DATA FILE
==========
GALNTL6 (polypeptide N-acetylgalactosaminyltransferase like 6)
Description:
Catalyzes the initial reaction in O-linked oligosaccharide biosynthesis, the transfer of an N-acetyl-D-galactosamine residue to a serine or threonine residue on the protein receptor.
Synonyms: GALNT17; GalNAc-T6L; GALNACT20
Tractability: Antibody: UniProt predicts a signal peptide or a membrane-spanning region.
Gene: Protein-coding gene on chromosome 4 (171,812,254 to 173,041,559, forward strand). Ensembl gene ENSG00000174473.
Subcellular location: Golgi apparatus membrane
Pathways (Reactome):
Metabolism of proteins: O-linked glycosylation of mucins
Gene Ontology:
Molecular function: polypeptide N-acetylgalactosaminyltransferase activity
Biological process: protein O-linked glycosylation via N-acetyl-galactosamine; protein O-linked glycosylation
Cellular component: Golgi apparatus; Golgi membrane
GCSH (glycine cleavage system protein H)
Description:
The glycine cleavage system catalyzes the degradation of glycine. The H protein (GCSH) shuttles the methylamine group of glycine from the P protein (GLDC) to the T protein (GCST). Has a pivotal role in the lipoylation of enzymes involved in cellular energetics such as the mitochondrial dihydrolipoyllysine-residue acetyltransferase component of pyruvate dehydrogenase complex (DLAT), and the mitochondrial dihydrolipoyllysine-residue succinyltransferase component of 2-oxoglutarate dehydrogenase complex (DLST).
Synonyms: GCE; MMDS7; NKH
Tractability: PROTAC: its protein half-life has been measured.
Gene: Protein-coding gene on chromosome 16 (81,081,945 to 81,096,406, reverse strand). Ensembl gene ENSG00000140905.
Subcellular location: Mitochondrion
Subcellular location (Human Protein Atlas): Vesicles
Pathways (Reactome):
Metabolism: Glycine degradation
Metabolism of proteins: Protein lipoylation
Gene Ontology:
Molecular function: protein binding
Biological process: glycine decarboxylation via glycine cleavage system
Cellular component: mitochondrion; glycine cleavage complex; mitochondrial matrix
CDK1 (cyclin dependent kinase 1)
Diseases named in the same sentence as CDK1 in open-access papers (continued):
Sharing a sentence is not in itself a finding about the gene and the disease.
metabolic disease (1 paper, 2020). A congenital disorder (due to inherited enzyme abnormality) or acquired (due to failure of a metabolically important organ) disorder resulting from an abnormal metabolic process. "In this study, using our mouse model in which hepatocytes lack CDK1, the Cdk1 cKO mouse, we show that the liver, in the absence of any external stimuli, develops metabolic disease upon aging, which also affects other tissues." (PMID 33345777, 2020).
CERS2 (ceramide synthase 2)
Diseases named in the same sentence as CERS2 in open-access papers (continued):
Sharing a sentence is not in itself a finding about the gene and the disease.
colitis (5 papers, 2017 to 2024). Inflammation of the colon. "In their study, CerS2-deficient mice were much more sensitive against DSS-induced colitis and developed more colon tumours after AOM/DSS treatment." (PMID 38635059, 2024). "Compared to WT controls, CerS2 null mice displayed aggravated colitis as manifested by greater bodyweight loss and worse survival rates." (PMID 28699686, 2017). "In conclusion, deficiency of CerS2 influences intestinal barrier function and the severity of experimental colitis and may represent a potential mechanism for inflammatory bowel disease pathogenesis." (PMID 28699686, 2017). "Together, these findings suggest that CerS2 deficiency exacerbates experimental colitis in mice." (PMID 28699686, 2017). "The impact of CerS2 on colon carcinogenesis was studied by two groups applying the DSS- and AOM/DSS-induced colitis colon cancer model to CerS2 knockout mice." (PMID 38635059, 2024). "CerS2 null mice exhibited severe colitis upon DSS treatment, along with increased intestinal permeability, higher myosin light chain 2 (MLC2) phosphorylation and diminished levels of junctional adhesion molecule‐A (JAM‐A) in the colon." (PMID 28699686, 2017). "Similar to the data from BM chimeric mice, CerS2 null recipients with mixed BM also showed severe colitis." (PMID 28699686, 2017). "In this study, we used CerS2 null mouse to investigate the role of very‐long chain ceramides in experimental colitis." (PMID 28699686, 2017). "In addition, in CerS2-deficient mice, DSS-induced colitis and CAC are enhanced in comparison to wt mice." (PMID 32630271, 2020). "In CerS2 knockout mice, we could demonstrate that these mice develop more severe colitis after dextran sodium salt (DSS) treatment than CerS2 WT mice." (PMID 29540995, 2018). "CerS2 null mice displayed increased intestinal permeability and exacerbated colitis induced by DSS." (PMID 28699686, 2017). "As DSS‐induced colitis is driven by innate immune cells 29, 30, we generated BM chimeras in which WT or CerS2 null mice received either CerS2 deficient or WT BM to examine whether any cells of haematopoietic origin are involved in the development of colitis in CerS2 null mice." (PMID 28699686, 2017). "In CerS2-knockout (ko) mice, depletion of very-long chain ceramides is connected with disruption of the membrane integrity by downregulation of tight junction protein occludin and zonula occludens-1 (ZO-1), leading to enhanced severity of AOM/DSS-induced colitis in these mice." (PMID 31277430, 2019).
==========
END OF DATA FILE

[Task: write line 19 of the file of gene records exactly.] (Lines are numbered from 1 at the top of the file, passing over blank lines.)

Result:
Gene: Protein-coding gene on chromosome 16 (81,081,945 to 81,096,406, reverse strand). Ensembl gene ENSG00000140905.